ImmunoGen's IMGN529 is a potential new treatment for DLBCL and other non-Hodgkin lymphoma (NHL) subtypes. An ADC, it comprises an antibody that targets CD37, found on B-cell malignancies, with the potent cancer cell-killing agent, DM1, attached. The antibody serves to deliver the DM1 specifically to B cells to kill them and, based on preclinical research, also contributes anticancer activity.1
IMGN529 is currently in the dose-finding portion of a Phase I clinical
trial, which assesses increasing doses of this experimental therapy in
new groups of patients with relapsed/refractory
Clinical Data Presented
The IMGN529 dose levels evaluated to date range from 0.1 to 1.4 mg/kg, administered once every three weeks. Its MTD has not yet been established, and evaluation of the 1.4 mg/kg level is ongoing.
Twenty four (24) of the 33 patients enrolled to date were evaluable for efficacy. Ten evaluable patients had DLBCL, which had been heavily pretreated, and four (40%) of these patients had an objective response: one had a complete response (CR) and three had partial responses (PRs). The CR and one of the PRs were among patients treated with 1.0 mg/kg, the highest IMGN529 dose level to complete evaluation to date. Both of these patients had received multiple prior treatments, including autologous stem cell transplant (ASCT). Ten of the 24 evaluable patients had follicular lymphoma and one of these patients also had a PR. This patient, too, had received multiple treatments including ASCT.
As reported previously, an early onset, transient drop in neutrophil counts was seen in several patients receiving IMGN529 at low doses.2 This was believed to be due to a redistribution of the neutrophils - induced by antibody-mediated cytokine release - rather than to bone marrow suppression; subsequent preclinical research supports this hypothesis (see abstract #3119).
With the addition of peri-infusional steroids to the treatment protocol, the incidence and severity of neutropenia decreased markedly and dose escalation resumed. As reported previously, the first patients treated with 1.0 mg/kg had delayed onset neutropenia or febrile neutropenia.2 G-CSF was subsequently added to the treatment protocol and there have been no new reports of febrile neutropenia at doses of 1.0 or 1.4 mg/kg; the one incidence of high grade neutropenia seen with 1.4 mg/kg was of short (2 day) duration.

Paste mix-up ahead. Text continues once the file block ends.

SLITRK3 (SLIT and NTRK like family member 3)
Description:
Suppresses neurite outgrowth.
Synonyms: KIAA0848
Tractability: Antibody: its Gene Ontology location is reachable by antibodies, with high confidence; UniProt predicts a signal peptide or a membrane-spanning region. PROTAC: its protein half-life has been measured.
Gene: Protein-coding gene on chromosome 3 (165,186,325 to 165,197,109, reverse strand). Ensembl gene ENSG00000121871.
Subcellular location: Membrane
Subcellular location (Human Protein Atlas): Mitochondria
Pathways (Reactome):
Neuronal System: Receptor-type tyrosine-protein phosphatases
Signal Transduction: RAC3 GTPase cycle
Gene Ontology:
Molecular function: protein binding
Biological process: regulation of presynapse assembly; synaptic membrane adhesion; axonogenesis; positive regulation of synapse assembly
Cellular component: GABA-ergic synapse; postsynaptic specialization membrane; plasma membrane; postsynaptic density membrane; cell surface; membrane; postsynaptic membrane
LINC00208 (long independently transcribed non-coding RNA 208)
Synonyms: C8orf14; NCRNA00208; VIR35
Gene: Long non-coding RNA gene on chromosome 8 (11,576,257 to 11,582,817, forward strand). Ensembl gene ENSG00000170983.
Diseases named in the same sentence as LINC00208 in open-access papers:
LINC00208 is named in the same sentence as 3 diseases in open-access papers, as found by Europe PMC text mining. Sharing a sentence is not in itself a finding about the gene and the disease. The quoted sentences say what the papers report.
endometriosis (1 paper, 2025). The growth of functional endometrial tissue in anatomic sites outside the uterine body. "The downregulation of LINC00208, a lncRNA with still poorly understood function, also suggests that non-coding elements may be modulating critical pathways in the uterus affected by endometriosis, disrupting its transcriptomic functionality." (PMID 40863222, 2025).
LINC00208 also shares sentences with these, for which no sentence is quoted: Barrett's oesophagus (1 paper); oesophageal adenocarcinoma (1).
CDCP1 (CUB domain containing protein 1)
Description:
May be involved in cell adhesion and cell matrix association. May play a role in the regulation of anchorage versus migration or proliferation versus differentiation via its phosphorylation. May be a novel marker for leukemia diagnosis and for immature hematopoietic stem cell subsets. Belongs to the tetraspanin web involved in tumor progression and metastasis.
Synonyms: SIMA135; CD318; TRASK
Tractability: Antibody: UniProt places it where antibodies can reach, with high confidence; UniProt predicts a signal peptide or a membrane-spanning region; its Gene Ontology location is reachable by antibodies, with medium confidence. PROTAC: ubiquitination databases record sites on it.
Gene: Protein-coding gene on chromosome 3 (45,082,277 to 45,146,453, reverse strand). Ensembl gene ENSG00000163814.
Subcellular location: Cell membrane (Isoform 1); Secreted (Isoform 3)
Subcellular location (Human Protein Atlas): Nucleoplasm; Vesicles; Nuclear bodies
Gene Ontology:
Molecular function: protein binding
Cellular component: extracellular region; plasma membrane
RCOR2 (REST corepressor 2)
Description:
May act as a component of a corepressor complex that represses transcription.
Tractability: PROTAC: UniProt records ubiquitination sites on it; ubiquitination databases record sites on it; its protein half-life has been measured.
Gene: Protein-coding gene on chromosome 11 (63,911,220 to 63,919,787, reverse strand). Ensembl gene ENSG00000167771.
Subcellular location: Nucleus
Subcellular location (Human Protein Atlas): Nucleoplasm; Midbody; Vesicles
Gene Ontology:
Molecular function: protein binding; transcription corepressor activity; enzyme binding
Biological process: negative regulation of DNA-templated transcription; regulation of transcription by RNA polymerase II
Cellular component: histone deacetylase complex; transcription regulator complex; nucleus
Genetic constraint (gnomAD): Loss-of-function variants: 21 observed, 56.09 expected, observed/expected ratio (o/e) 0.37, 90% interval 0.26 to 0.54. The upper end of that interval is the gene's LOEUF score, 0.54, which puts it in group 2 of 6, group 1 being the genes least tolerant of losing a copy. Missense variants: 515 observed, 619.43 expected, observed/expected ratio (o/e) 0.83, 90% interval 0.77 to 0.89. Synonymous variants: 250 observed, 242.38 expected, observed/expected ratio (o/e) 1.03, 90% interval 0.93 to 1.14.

Hematologic side effects are not unexpected in such heavily pretreated patients. Other frequent side effects were fever, fatigue, nausea, and diarrhea, which were typically Grade 1/2.
"It is encouraging that patients with such heavily pretreated disease
responded to IMGN529," commented Dr.
About Diffuse Large B-cell Lymphoma (DLBCL)
More than 70,000 people will be diagnosed with non-Hodgkin lymphoma
(NHL) in the US in 2014.3 DLBCL is an aggressive lymphoma
that represents approximately one third of the new
Kadcyla® is a registered trademark of
1Deckert et al. Blood, 2013 Nov 14; 122(20):3500-10.
2ASCO annual meeting 2014; abstract #8526.
3American Cancer Society (2014), Cancer Facts & Figures.
This press release includes forward-looking statements. For these
statements, ImmunoGen claims the protection of the safe harbor for
forward-looking statements provided by the Private Securities Litigation
Reform Act of 1995. It should be noted that there are risks and
uncertainties related to the development of novel anticancer products,
including IMGN529, including risks related to preclinical and clinical
studies, their timings and results. A review of these risks can be found
in ImmunoGen's Annual Report on Form 10-K for the fiscal year ended
News Provided by Acquire Media